Swank, who highlighted racial equity as a priority within his platform, said he was disappointed in council for its lack of action following a June 2020 resolution declaring racism a public health crisis, which also committed council to performing a review of city code under a lens of racial equity. 

“Are we talking about good or are we doing good?” Swank said. “Nine months later, the good has not been done. I find that embarrassing.”

More embarrassing, Swank said, is that part of the commitment to review city code was also to review the contract for the city’s police department. Police union contracts were renewed last December with no racial review.

The City of Athens partnered with the Athens County Foundation this year in order to use a subgroup of the foundation, the Racial Equity Coalition, as a "hub" for the city to follow through with parts of the resolution. Work city leadership has completed in relation to the resolution has focused on searching for discriminatory language in deeds.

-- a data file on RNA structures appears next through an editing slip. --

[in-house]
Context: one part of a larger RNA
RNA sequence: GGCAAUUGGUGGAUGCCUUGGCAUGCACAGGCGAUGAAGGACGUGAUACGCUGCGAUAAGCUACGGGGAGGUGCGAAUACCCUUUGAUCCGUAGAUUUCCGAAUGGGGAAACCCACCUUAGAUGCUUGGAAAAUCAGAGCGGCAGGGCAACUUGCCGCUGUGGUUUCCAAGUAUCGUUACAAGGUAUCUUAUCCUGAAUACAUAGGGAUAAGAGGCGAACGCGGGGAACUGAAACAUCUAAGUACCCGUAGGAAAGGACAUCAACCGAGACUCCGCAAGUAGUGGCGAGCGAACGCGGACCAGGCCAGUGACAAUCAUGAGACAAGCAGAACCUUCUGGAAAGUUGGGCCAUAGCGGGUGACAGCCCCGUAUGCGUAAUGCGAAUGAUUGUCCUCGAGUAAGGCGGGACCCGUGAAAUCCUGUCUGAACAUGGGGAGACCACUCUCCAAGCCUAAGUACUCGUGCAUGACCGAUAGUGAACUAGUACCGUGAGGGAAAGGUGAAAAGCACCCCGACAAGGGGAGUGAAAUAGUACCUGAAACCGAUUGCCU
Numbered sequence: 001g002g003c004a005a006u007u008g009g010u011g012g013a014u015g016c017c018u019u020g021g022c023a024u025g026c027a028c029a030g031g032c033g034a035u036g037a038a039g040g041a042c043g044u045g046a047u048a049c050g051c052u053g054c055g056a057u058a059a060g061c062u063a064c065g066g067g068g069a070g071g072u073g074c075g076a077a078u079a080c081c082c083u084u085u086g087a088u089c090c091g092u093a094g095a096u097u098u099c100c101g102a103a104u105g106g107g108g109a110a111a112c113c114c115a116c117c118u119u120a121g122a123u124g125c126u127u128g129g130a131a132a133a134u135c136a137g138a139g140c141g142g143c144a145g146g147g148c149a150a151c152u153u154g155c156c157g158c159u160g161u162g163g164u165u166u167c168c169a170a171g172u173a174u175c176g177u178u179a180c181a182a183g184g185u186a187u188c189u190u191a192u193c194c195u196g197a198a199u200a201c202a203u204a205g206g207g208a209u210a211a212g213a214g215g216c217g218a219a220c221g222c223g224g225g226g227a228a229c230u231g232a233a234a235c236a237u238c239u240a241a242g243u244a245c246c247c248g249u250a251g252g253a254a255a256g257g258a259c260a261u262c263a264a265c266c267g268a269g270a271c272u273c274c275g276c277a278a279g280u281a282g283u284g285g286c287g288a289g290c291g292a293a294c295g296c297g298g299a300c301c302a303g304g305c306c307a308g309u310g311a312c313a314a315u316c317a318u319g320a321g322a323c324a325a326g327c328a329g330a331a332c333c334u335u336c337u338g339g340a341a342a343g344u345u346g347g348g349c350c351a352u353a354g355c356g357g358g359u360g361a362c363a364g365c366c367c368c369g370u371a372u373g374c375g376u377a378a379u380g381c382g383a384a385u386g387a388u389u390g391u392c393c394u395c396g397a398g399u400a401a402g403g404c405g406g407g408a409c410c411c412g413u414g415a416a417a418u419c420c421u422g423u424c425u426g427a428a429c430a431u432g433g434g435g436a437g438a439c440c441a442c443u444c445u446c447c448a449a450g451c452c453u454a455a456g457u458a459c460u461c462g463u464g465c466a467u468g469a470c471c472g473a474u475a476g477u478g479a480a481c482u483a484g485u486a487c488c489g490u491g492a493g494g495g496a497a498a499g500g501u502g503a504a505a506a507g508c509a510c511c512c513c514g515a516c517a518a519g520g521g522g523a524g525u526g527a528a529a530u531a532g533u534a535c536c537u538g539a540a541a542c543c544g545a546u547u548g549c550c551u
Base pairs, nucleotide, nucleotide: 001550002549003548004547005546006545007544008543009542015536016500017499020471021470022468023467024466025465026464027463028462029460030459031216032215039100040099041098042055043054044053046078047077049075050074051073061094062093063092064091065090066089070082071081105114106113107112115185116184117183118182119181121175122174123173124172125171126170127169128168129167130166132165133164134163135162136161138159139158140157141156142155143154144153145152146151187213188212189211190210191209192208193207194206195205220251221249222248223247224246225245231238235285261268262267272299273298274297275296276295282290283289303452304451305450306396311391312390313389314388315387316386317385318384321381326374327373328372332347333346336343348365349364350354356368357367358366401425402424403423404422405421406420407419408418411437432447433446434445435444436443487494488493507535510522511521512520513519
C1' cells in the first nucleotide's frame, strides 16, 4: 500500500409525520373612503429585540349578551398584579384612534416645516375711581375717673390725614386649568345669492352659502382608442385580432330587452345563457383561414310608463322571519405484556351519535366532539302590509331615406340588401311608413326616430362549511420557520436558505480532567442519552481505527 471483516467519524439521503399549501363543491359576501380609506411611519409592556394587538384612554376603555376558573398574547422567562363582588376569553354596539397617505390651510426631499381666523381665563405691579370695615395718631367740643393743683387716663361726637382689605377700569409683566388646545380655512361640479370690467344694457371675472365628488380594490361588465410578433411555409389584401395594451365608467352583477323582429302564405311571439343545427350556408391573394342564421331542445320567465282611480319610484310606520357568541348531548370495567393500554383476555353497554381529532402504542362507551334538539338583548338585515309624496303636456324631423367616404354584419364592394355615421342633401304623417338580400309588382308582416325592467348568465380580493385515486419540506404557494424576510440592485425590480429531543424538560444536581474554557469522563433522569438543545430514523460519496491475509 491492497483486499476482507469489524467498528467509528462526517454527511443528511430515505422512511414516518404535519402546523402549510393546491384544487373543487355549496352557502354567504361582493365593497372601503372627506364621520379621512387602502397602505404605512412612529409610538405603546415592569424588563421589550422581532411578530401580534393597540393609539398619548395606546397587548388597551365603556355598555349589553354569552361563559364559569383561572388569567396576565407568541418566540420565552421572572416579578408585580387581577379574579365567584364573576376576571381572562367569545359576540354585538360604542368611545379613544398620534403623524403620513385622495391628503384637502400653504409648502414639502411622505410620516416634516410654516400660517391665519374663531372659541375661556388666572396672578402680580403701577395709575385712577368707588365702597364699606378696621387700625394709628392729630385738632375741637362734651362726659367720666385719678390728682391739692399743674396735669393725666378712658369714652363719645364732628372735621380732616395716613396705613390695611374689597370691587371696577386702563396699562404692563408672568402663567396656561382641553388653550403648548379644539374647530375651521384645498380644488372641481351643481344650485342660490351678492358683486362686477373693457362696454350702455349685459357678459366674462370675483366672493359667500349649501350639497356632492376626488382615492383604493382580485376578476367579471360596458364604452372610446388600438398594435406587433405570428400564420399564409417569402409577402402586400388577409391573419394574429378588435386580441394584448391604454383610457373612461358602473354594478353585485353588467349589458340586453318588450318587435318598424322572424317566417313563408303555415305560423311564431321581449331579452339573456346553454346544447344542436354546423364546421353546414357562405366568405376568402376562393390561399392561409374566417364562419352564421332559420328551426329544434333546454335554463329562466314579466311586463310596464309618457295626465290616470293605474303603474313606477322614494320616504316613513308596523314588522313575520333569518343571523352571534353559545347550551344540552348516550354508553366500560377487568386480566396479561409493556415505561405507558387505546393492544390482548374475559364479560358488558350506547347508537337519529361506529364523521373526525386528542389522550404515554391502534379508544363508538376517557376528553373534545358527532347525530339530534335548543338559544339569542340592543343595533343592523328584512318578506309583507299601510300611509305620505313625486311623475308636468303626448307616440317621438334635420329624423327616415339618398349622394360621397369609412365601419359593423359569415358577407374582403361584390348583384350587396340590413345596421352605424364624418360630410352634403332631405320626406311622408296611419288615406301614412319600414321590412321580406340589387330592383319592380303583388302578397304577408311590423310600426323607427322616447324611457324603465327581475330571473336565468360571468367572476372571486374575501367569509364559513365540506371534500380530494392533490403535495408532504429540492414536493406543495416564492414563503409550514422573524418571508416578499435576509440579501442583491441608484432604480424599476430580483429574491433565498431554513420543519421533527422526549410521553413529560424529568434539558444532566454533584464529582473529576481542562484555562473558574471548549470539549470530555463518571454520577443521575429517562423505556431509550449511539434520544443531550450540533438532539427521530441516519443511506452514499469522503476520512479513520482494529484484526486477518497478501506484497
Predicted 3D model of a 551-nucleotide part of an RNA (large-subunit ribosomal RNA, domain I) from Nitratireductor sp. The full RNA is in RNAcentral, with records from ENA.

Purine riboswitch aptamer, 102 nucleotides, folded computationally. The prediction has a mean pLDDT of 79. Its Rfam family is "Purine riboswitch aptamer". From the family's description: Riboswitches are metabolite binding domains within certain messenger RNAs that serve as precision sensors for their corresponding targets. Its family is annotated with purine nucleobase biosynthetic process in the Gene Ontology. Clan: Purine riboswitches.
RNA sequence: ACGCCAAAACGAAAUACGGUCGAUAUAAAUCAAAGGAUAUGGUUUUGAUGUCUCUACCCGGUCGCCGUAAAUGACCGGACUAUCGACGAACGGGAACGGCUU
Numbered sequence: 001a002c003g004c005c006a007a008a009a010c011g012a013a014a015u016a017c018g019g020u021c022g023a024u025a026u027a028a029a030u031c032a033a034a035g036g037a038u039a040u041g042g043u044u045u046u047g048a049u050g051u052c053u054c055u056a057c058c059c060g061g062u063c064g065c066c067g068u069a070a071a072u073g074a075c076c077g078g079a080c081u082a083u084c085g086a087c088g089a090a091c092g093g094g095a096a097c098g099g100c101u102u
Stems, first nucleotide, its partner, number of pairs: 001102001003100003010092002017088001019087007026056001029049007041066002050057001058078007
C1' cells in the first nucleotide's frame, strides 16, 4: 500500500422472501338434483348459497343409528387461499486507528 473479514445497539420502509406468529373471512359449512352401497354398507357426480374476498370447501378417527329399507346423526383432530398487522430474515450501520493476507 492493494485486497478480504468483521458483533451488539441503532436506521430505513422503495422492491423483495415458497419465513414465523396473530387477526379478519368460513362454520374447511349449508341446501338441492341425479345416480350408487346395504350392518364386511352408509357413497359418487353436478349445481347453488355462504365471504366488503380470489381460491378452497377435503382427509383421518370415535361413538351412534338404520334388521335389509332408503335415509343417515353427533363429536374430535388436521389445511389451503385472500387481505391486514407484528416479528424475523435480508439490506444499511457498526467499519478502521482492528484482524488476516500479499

Fahl, who voted in favor of the June 2020 resolution, noted that during last summer when numerous protests for racial equity occurred locally and nationwide, she had to educate herself on the topic and on policies associated with the city’s police department.

“Before you go and do policy changes, you need to know what’s going on,” she said. “And not everything gets talked about when we’re doing stuff, because it’s boring.”

Local economy

Fahl pointed to the necessity for broadband support in terms of diversifying the city’s economy, but she also noted that she and other councilmembers have been working with OhioHealth to make Athens a regional hub for healthcare.

“Healthcare is a way for, especially young women, to lift themselves out of poverty,” she said. “That sort of investment is really important because it helps diversify the people who are able to come in and get jobs.”

Swank said he agrees with Fahl about broadband, noting its utility especially in regard to remote work. He also pointed to outdoor recreation opportunities, healthcare and manufacturing as means to promote diversity within the city's business landscape.